Readily available information and communications systems systems could greatly enhance rescue and rapid response: specialized sophisticated applications especially created for emergency response purposes could do much more, a new National Research Council Report finds.
The 2-year study by IT experts, including ISI division directors Yigal Arens and Robert Neches, finds that digital computing and communication devices have large unused potential that could save lives and protect property in disasters like earthquakes, floods, hurricanes or terrorist attack.The 176-page report, released January 22, includes 10 specific recommendations, both for “low-hanging fruit”- easy and economical steps using existing off-the-shelf technology – as well as more ambitious plans for creating new specialized IT-Emergency applications.
The report also includes detailed rehearsals of existing response capabilities to three fictional, but realistic disasters, including a chemical weapons attack in Washington D.C. on the Metro; a category 4 hurricane coming ashore in the Tampa, FL area, and a magnitude 7.3 earthquake striking near San Francisco on the Hayward fault in the middle of the night.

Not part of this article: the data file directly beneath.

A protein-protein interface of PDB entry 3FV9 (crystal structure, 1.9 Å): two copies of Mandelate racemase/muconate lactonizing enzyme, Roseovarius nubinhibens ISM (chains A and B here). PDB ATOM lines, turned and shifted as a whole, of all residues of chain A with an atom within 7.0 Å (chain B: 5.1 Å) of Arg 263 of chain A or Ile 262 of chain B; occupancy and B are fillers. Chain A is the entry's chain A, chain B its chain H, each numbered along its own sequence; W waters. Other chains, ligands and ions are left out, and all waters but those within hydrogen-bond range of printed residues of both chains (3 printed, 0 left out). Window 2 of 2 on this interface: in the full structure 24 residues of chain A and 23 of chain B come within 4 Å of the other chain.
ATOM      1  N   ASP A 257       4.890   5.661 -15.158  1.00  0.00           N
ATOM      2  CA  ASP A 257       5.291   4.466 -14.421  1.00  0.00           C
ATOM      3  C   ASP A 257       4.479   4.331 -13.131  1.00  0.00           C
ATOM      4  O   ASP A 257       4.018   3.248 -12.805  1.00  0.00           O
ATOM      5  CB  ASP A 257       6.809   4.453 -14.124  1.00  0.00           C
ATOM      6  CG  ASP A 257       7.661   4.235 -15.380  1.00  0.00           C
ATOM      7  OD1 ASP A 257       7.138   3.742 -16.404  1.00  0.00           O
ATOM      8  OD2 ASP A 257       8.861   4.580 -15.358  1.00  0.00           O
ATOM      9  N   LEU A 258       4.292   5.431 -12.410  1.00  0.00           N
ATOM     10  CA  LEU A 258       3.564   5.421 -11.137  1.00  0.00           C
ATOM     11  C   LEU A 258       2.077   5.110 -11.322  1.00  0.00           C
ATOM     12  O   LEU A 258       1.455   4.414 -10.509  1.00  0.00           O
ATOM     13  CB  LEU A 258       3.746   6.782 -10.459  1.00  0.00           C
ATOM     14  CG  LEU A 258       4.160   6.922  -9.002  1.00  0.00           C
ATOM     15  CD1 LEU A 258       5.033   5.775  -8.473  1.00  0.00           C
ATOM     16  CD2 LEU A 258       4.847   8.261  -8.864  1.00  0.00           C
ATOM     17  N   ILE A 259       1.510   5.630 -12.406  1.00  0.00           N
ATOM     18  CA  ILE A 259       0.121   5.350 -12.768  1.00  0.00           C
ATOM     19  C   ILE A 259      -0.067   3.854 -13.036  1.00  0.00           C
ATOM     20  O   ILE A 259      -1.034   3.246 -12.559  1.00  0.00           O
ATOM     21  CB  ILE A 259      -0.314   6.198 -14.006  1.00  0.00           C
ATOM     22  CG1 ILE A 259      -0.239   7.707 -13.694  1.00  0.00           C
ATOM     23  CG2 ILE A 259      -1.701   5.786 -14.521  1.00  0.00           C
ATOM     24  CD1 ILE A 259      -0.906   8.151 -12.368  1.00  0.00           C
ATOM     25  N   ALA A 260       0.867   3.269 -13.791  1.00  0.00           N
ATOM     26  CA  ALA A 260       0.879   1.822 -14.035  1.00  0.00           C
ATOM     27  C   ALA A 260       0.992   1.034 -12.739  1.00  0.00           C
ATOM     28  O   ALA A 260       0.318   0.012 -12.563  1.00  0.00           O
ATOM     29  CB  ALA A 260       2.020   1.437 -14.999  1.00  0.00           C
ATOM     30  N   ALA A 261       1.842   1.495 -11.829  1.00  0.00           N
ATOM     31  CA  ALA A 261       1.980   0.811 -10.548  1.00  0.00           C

These reconstructions, based on existing resources and practices and assuming best use of those resources by officials, reveal large potential benefits from relatively simple improvements and enhancements in IT systems, either putting new ones in place, or making better use of what is now there. Examples:
The chemical attack: “A striking aspect of the response described is the need to rapidly gather and disseminate information in order to create sufficient situation awareness for making effective response decisions in a rapidly evolving situation. For instance, chemical sensors started going off only 40 seconds after the initial report of a casualty-and yet this was already too late to avoid dispatching responders and keep doors from opening on entering trains. Detection of harmful agents might, for instance, trigger automated response systems to halt or reroute the entry of further trains coming into the area.”